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Editor’s Note: For the WV’s take on self-styled prophets-of-peril, read our posts about prognosticating, starting with:
Posted February 8, 2012 at 2:55 am
by Lloyd Khaner
Welcome to my at-a-glance guide to the issues facing investors this week — a unique tool for traders and money managers.
Typically the term “wall of worry,” refers to the entire body of concerns influencing stock market action. When the wall is high, meaning the market is nervous, stocks tend to get cheaper.
This wall of worry is even more specific. Every week I list the exact concerns in the marketplace and use the list to help me make buying and selling decisions.
As I like to say, “Buy fear, sell cheer.” Scroll over each “worry” for additional comments.
Go to this week’s wall here…
Posted February 6, 2012 at 3:50 am
by Joel Arbaje
They were doing just fine before, but Facebook’s biggest minority owners are about to be catapulted into a far more elite bracket.
As we ponder what they’ll do with with new millions (or billions in some cases), here’s a look at what got them where they are today.
For the colorful and creative David Choe, he was offered cash or stock options as a so-called “adviser” for payment in 2005, Choe chose stock–likely gaining between 0.1% and 0.25% of the company’s stock at that point. At IPO this could convert to a value of $200 million. [More on David here...]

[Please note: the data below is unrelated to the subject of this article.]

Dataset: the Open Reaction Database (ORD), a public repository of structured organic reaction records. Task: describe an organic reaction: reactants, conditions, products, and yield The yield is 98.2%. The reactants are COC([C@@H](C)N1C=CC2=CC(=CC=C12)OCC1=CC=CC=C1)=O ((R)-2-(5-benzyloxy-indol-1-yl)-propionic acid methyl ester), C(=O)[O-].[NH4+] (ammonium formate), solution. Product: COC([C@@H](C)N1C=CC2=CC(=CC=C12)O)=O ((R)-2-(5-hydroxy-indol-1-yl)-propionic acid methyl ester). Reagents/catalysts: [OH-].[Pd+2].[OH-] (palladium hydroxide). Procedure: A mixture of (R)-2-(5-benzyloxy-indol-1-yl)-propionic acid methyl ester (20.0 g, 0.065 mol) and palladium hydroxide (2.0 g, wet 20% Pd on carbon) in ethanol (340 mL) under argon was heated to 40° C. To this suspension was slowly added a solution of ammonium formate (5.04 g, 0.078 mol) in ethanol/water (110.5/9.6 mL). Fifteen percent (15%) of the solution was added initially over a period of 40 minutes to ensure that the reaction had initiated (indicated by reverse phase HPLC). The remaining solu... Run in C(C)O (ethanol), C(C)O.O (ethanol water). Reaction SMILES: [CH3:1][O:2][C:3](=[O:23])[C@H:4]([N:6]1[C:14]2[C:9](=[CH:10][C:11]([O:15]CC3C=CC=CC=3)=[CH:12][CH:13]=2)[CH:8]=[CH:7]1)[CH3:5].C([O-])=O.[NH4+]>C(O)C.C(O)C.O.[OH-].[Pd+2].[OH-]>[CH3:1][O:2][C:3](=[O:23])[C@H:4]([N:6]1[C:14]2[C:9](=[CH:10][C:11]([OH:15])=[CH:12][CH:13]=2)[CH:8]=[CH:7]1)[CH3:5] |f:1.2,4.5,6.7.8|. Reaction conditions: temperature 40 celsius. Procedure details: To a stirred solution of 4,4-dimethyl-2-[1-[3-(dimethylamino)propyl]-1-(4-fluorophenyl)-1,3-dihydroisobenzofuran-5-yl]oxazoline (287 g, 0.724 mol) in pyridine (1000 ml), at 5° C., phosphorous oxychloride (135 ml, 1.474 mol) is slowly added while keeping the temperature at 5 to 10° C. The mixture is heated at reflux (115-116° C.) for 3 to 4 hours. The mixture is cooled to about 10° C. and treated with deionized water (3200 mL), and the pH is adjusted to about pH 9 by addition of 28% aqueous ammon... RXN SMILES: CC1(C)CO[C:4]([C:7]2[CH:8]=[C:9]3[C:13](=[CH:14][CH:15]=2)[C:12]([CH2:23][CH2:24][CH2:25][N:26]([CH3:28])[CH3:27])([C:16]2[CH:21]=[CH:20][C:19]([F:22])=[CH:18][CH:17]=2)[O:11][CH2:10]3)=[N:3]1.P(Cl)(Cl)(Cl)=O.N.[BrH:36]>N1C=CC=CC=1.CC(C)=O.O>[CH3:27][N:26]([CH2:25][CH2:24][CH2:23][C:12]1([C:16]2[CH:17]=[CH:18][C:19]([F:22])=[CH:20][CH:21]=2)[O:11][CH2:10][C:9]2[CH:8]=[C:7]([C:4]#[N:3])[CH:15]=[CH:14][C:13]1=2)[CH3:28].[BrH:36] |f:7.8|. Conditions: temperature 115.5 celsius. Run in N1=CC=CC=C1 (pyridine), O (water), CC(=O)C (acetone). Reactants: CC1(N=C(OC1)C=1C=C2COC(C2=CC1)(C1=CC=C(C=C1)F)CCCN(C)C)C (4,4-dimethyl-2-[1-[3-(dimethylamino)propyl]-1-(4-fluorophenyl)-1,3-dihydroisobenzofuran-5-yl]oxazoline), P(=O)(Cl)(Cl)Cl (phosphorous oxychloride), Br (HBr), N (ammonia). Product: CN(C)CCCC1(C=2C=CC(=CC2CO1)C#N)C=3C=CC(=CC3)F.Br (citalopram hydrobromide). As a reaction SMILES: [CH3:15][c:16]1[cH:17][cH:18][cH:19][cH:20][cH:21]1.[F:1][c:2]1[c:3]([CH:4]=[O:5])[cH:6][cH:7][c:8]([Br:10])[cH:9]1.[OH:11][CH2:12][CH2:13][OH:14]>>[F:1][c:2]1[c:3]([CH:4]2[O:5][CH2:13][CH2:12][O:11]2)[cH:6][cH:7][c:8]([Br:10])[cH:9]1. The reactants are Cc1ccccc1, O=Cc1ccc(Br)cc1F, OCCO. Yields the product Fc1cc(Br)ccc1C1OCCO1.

We’re looking at an expected $5 billion IPO. So Parker’s 4% stake in a post-IPO company, freshly valued around $85 billion, will convert to $3.4 billion. [More on Sean here...]
Nearly half a billion dollars for Reid Hoffman. His $40,000 investment seems to have netted him a 0.5% stake. In a possible $85 billion company that would lead to $425 million in value. [More on Reid here...]
What Chris Hughes will do with his new millions? Hughes has a 1% stake, which translates into $850 million of worth in what could eventually be an $85 billion business. [More on Chris here...]
For Peter Thiel at 3% of a possible $85 billion company he’ll be worth $2.55 billion more. That’s a quadriggigillion times return on the investment. A googleplex times…a…well, let’s just say if you had $500,000 to spend, it probably wouldn’t earn you over $2 billion just seven years later. [More on Peter here...]
Early investor Jim Breyer has an assumed 1% stake at an $85 billion IPO would equate to $850 million. [More on Jim here...]
For cofounder Eduardo Saverin, his settlement with Facebook resulted in him keeping a 5% share, but he’s said to have sold it down to 2.5%. At an $85 billion company value, that equates to $2.1 billion. [More on Eduardo here...]